The object of my critique is not the Indigenous writers' use of tricksters, much of it emerging in the 1990s, that seeks to explain this use: Allan Ryan's The Trickster Shift (1999), Kenneth Lincoln's Ind'in Humor (1993), and many essays asserted the “trickster spirit” in Indigenous creative work. 2 Any humorous work by an Indigenous author seemed to be considered the result of a trickster influence. We can see this single-minded approach to Indigenous humour when, for instance, Blanca Chester claimed that “Native satire . .. is always connected to the trickster” (51, italics mine) and Drew Hayden Taylor pronounced,”while the physical manifestation of Nanabush, the trickster, appears in precious few plays, his spirit permeates almost all work presented as Native theatre” (512, italics mine). The working assumption seemed to be that the trickster was hiding in every work of Indigenous literature and it was the critic's job to find him. 3
"From the opening question, 'What's the Trouble with the Trickster?' to the concluding imperative, 'Let's Be Our Own Tricksters, Eh,' the essays, interviews, poems, and stories in this collection signal an important new phase of trickster studies: one that is deeply historically and culturally grounded. Deanna Reder and Linda Morra have gathered the nineteen voices of scholars and artists, of storytellers and critics, of tricksters and troublemakers to reinvigorate critical conversations about Nanabush, Coyote, Rigoureau, Wesakecak, Raven, Glooscap, Naapi, and 'the trickster'. Often with a captivating sense of humour and in highly readable prose, Troubling Tricksters follows the shift from 'the trickster moment' of the 1980s to the ethical engagements of contemporary Indigenous theory. This timely intervention should become compulsory reading for anyone interested in literary studies in Canada today."
''The term 'trickster' has done much to illustrate the distinct nature of Indigenous literatures and narrative traditions. This volume examines the historical use of this term but also points out its limitations through the lens of Indigenous thought and philosophy. I will have all of my students read and study this important book.''
''Troubling Tricksters is a far-reaching text, promoting an innovative critical approach to the ‘trickster discourse’, and also, because of the presence of essays by Native scholars, constitutes the first step towards a more faithful interpretation of Indigenous literature.''
British Journal of Canadian Studies, Volume 24, #2, 2011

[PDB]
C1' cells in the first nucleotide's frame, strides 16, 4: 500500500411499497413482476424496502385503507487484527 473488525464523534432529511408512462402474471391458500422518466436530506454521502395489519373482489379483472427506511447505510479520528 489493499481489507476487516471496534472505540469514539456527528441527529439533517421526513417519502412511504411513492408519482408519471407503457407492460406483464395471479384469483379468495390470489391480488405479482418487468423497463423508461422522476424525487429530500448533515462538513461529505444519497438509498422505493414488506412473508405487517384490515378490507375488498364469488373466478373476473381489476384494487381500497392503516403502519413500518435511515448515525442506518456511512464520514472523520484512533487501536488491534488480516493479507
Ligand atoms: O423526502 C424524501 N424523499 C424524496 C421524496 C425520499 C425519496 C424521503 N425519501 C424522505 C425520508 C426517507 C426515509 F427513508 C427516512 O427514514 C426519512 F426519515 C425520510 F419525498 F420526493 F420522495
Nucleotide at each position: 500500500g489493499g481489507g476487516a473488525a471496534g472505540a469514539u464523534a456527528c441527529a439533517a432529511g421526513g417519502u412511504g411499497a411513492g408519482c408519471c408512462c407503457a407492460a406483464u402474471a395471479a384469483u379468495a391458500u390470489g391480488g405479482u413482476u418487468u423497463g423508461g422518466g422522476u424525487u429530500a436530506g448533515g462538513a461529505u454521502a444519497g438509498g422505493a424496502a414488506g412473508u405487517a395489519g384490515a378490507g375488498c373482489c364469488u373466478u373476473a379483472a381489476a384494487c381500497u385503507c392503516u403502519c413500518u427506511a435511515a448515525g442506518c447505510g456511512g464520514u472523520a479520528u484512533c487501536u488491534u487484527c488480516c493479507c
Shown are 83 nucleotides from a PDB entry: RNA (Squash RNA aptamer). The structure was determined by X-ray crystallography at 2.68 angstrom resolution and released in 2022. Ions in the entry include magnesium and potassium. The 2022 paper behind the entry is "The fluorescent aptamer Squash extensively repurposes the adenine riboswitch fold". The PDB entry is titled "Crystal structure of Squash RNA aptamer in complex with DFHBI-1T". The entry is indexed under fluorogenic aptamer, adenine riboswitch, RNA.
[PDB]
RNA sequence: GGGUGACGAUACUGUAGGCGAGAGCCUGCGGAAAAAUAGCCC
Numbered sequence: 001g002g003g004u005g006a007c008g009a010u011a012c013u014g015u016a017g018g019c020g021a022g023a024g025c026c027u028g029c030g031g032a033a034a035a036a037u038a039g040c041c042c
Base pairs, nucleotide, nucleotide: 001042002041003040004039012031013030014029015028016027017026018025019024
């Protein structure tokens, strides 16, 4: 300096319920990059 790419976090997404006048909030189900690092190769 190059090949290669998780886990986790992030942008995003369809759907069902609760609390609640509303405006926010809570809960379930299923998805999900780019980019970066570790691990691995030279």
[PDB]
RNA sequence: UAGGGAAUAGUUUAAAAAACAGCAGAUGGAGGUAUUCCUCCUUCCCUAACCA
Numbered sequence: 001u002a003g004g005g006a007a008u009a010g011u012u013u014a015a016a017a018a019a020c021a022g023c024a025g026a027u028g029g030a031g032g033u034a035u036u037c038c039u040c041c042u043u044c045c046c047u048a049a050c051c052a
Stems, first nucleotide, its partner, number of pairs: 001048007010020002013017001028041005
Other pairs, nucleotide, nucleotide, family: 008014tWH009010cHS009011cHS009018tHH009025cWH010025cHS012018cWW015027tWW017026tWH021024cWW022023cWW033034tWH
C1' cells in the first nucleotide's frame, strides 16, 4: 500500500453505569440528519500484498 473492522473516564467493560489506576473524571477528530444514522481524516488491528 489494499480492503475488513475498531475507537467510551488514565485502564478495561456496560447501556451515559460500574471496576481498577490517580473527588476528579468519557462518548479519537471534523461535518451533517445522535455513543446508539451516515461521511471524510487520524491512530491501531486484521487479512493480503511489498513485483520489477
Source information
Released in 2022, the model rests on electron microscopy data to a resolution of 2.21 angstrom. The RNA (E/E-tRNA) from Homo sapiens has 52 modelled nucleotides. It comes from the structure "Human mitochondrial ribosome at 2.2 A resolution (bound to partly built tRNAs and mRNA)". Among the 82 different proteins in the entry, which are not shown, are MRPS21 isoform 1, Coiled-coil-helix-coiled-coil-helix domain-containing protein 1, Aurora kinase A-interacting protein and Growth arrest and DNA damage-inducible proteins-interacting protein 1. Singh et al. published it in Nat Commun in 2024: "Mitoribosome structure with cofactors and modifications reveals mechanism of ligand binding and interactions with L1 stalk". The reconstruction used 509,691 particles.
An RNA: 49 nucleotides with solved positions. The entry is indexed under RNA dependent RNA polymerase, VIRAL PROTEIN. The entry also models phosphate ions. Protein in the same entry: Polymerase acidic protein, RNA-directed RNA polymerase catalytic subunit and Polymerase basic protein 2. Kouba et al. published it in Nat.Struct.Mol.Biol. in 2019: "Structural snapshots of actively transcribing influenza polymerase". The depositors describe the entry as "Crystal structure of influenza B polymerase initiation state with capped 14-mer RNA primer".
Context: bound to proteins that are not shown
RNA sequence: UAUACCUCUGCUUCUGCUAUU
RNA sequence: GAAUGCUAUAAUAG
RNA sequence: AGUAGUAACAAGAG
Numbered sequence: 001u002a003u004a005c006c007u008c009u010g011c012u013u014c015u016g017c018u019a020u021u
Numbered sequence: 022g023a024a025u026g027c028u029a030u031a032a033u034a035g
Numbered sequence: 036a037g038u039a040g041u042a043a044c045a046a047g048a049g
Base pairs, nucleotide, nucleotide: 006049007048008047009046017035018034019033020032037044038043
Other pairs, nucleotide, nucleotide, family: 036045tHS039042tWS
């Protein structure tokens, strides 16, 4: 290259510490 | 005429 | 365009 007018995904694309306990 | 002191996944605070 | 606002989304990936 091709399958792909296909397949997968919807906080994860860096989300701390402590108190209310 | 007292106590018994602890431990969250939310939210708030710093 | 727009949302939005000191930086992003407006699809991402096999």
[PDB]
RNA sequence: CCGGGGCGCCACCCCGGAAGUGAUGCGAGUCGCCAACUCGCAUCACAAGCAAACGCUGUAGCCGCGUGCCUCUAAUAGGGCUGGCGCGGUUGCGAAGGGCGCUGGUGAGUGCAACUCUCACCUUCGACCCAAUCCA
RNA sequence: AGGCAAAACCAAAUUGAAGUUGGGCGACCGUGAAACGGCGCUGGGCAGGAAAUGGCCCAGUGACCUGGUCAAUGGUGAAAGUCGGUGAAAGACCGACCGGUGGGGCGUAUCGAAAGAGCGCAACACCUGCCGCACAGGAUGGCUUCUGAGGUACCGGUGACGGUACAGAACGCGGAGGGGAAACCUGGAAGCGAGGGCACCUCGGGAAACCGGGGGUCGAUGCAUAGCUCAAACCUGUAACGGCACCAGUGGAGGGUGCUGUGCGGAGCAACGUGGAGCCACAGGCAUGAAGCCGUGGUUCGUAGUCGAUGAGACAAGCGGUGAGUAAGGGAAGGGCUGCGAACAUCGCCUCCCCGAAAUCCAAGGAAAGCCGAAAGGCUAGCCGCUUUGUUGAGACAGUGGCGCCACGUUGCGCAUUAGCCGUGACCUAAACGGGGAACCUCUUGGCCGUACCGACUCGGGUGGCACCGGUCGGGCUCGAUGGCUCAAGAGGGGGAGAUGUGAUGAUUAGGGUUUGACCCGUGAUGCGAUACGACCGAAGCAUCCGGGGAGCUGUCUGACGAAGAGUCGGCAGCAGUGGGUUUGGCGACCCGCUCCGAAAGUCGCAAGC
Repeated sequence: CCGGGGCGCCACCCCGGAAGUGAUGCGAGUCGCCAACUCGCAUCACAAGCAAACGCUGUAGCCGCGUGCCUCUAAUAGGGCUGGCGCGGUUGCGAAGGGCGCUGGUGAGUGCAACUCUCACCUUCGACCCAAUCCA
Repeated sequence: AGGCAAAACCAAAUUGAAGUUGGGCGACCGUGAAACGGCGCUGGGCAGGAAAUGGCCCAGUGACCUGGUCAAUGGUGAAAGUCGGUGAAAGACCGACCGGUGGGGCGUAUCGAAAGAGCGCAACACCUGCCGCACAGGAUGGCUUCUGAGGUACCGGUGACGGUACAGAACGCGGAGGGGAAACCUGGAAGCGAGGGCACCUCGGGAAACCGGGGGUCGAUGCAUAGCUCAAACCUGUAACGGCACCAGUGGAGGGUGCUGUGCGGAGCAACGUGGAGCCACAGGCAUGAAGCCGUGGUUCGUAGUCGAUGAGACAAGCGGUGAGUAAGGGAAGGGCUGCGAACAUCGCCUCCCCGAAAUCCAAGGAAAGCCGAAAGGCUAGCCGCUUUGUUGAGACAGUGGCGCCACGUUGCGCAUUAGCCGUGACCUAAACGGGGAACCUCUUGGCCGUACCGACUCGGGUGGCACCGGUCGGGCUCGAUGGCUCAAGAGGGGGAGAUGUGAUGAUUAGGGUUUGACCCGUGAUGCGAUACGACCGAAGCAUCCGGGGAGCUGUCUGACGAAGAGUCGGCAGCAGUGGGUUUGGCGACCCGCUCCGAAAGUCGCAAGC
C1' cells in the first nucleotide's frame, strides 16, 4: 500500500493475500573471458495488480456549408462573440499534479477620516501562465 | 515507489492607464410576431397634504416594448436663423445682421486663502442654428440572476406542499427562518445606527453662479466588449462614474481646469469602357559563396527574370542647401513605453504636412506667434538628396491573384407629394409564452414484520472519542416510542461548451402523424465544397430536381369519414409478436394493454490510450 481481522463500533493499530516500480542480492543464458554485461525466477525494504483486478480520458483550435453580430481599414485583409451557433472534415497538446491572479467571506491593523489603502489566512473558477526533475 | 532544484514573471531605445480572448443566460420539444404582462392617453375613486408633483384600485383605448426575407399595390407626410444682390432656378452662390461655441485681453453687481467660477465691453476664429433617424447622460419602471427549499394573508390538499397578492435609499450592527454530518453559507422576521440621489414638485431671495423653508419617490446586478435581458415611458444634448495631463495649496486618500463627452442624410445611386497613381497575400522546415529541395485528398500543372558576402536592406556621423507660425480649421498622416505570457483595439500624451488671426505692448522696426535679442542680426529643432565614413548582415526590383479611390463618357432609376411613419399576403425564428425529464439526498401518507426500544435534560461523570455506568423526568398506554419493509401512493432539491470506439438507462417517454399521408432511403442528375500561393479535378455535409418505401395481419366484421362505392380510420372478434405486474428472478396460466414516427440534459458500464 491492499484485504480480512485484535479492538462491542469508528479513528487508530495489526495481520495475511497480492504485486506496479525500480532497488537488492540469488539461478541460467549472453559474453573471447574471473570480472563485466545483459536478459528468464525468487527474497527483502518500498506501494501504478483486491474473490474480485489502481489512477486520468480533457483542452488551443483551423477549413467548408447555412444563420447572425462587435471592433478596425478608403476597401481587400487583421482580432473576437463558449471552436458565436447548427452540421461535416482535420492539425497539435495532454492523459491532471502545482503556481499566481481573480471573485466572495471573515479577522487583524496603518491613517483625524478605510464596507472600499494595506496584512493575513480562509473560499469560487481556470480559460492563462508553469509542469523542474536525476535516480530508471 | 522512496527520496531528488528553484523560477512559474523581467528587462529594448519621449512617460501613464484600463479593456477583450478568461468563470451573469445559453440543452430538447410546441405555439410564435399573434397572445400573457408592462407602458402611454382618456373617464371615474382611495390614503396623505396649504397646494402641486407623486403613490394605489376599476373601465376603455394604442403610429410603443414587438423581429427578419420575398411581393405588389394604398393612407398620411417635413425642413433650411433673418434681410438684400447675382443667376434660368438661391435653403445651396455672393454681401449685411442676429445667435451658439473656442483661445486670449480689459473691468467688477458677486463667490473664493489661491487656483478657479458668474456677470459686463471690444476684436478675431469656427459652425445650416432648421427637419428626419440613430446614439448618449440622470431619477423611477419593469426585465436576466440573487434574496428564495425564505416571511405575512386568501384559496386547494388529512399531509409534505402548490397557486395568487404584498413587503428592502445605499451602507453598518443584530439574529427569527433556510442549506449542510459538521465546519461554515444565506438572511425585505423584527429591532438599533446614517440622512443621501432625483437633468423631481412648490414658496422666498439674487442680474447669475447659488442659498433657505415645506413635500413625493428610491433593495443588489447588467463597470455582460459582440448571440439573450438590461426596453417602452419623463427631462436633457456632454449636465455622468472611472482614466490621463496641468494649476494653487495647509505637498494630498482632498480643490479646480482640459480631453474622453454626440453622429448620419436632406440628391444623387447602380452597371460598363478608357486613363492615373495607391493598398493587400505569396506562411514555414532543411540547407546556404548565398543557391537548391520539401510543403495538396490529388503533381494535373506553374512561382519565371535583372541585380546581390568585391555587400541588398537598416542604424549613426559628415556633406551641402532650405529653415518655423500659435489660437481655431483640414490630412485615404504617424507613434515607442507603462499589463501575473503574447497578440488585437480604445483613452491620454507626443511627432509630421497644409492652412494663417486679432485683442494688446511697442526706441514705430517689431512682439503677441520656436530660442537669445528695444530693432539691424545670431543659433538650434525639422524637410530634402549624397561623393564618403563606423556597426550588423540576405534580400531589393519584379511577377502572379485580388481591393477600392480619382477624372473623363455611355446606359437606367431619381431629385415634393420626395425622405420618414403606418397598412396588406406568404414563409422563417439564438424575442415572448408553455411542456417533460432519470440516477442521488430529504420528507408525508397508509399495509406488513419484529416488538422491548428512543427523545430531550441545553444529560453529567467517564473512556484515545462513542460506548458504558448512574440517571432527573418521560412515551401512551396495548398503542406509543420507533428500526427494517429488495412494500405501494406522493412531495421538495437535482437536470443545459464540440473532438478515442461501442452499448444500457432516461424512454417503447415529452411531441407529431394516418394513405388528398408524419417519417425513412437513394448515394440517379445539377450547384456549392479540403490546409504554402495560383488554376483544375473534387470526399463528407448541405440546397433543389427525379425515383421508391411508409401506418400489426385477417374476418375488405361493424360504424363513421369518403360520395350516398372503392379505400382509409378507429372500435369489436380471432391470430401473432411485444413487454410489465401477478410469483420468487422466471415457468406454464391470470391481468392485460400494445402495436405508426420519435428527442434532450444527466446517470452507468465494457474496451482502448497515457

''Although the focus of the book is serious, the pieces themselves are lighthearted and engaging, especially the bawdy and irreverent trickster tales (traditional and contemporary). The reader comes away with a sense that the trickster is alive and present, not stored away in an ethnographic tome. This is a significant contribution to the robust field of Canadian indigenous studies and a welcome expansion of Canadian literary studies.... Highly recommended.''
Choice, November 2010
''With its impressive lineup of both Indigenous and non-Indigenous scholars and creative writers, this volume demonstrates the fertility of the new, ethically engaged, Indigenous-centric literary critical model.... The colleciton benefits from the presence of creative work by well-known Indigenous writers like King and also Richard Van Camp, whose risqué story ‘Why Ravens Smile to Little Old Ladies As They Walk By’ is included, then carefully analyzed within the classroom setting by Jennifer Kelly. With its discussion of Indigenous literary expression in a wide range of genres, its refreshing variety in discourse, and the intellectual precision of the majority of its contributions, Troubling Tricksters functions as an excellent illustration of the diversity and vitality of Indigenous literary studies as it is taking shape in the twenty-first century.''
English Studies in Canada, 36/4, December 2010
''The strength of Troubling Tricksters is its grounding in Native literary nationalism, studies that engage not only the literature, but the communities' ways of knowing and traditions from which the work grew. Many of the essays are situated in tribal-specific ways of knowing.... Clearly, tricksters, in whatever guise, are still a force to be reckoned with.''
Canadian Literature, December 2011
Other titles by Deanna Reder
Autobiography as Indigenous Intellectual Tradition
Cree and Métis âcimisowina
Recollections of a Forest Life
The Life and Travels of Kah-ge-ga-gah-bowh
Cold Case North
The Search for James Brady and Absolom Halkett
Honouring the Strength of Indian Women
Plays, Stories, Poetry
Read, Listen, Tell
Indigenous Stories from Turtle Island
Learn, Teach, Challenge
Approaching Indigenous Literatures
Other titles by Linda M. Morra
On the Other Side(s) of 150
Untold Stories and Critical Approaches to History, Literature, and Identity in Canada
Chronicling the Days
Dispatches from a Pandemic
Basements and Attics, Closets and Cyberspace
Explorations in Canadian Women’s Archives
Margaret Laurence and Jack McClelland, Letters
Learn, Teach, Challenge
Approaching Indigenous Literatures
Marshall McLuhan, Wyndham Lewis, Wilfred Watson, and Sheila Watson
At the Speed of Light There is Only Illumination
A Reappraisal of Marshall McLuhan
A Mingling of Contrarieties